The Reader’s Digest magazine, on the checkout stand at the grocery store yesterday, has the headline SEX AND WEIGHT LOSS at the top on the overwrap of their little magazine. My first thought was: “Reader’s Digest still exists?” Then I thought, “Where does the apostrophe go?”

Finally I thought, “Ooops, they got me. I looked at their magazine. They broke through, even with that cheesy and predictable headline, they broke through. They’re gonna get me to mention their magazine. I guess they win.”

No, I didn’t buy it. Even a good headline only goes so far if your product doesn’t serve the needs of the viewer.

A good headline grabs the reader and forces them to STOP and look at what you are saying. Even the latest RD.

What headlines do you use in your marketing postcards? What works? If you are still sending letters in an envelope, do you know how to improve your chances to get them opened?

We do.

Sunday, December 16, 2007

Storytelling Definition

Let's define what we're talking about. I wrote this a number of years ago. It took me a while:

Storytelling is the intentional sharing of a narrative through words and actions for the benefit of both the listener and the teller.

When I teach this in Storytelling 101, we spend a good 30 minutes going through this. Each word is there for a reason. Care to give it a comment shot?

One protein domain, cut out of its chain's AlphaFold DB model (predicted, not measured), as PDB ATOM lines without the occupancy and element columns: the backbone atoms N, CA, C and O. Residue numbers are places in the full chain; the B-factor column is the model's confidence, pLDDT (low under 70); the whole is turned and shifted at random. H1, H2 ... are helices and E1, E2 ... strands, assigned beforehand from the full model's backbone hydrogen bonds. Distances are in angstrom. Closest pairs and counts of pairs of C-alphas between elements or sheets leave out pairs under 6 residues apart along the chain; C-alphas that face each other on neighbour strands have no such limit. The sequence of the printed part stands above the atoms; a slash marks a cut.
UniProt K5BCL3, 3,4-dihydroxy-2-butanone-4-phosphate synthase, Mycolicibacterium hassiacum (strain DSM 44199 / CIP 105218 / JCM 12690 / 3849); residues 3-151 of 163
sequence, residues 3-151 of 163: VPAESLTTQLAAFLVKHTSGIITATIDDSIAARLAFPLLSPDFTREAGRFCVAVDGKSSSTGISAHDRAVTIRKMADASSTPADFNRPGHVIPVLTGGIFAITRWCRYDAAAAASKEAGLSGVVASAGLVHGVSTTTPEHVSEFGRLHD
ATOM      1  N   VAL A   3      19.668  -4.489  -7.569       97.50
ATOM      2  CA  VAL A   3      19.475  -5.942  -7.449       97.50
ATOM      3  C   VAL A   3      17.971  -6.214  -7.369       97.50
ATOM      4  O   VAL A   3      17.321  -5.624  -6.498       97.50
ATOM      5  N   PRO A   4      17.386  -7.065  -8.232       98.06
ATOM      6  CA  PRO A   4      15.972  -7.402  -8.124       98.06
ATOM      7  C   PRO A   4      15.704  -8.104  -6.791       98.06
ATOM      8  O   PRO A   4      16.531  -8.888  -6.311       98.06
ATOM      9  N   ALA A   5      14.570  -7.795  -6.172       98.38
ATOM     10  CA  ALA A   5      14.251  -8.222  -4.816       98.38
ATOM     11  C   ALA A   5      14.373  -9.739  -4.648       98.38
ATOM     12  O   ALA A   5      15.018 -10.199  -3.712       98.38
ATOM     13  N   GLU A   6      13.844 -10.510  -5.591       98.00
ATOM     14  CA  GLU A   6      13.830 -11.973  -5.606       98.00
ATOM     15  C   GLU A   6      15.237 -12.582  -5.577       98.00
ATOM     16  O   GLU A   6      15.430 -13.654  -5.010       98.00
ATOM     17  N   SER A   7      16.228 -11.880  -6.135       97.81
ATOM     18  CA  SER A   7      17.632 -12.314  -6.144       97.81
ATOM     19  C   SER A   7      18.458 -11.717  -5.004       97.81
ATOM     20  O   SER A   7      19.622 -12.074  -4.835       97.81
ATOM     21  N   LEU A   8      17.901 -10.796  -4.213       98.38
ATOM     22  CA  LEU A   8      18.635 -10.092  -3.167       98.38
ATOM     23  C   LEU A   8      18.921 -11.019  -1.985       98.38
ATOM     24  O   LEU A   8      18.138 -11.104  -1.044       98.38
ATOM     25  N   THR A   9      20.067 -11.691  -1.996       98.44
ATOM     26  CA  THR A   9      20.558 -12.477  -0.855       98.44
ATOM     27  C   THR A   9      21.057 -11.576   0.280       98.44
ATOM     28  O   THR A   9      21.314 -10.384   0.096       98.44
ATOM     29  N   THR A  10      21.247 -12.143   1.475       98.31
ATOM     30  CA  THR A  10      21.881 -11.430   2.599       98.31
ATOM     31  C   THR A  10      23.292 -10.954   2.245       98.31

This is in reference to the reference to the article at Tim Ereneta's blog. The reporter is right, it's way too hard to get storytellers to define their art form.

Friday, December 14, 2007

One Less In 2007.

2007 lost several storytellers. Some known by all. Some only known to a few.

Chet Ambrose was one of those. He passed away in July 2007. As he told me, he was the youngest of 5 brothers, with his oldest brother being in his late 90's. He was a retired school teacher and administrator and LOVED telling stories to children.

He never made it to be a festival teller. Wasn't a "Dragon Teller." Wasn't on a committee of Elders, 'cept at his own local church. Wasn't on the hay wagon back in TN way back when. I guess he wasn't successful by our sometimes myopic organizational viewpoints. I don't even think he was in the NSN. He was a member of

But he made a big difference in his telling to the children who heard him.

He wanted his stories posted to so that his big brothers could "hear them and read them." His big brothers?! Chet was 77!

Come take a look at his page at Listen to his stories. Read a few. Click over to the site that his family made for him when he was still here and then have updated after his death. It is an interesting website and look at how storytelling effects/affects in a local circle.

We lost other storytellers in 2007. We miss them all.

Peace. Life is good. And fleeting. Love 'em while you got 'em.

Thursday, December 13, 2007

New Video: Rapunzel

Courtesy of the good folks of the Talk Story Festival in Hawaii, I've got a WHOLE bunch of new videos to share with you. So, bandwidth be damned, here is the first of several I can offer you. DON'T repost this, but feel free to have others come here to see it. My take on Rapunzel is here for you now in a video that is compatible with Ipods, Itunes and QuickTime, which is probably on your computer at this very moment. Get the video by clicking on this link right now. WAIT for it, it's a huge file. Patience.

More about TalkStory in a future blog.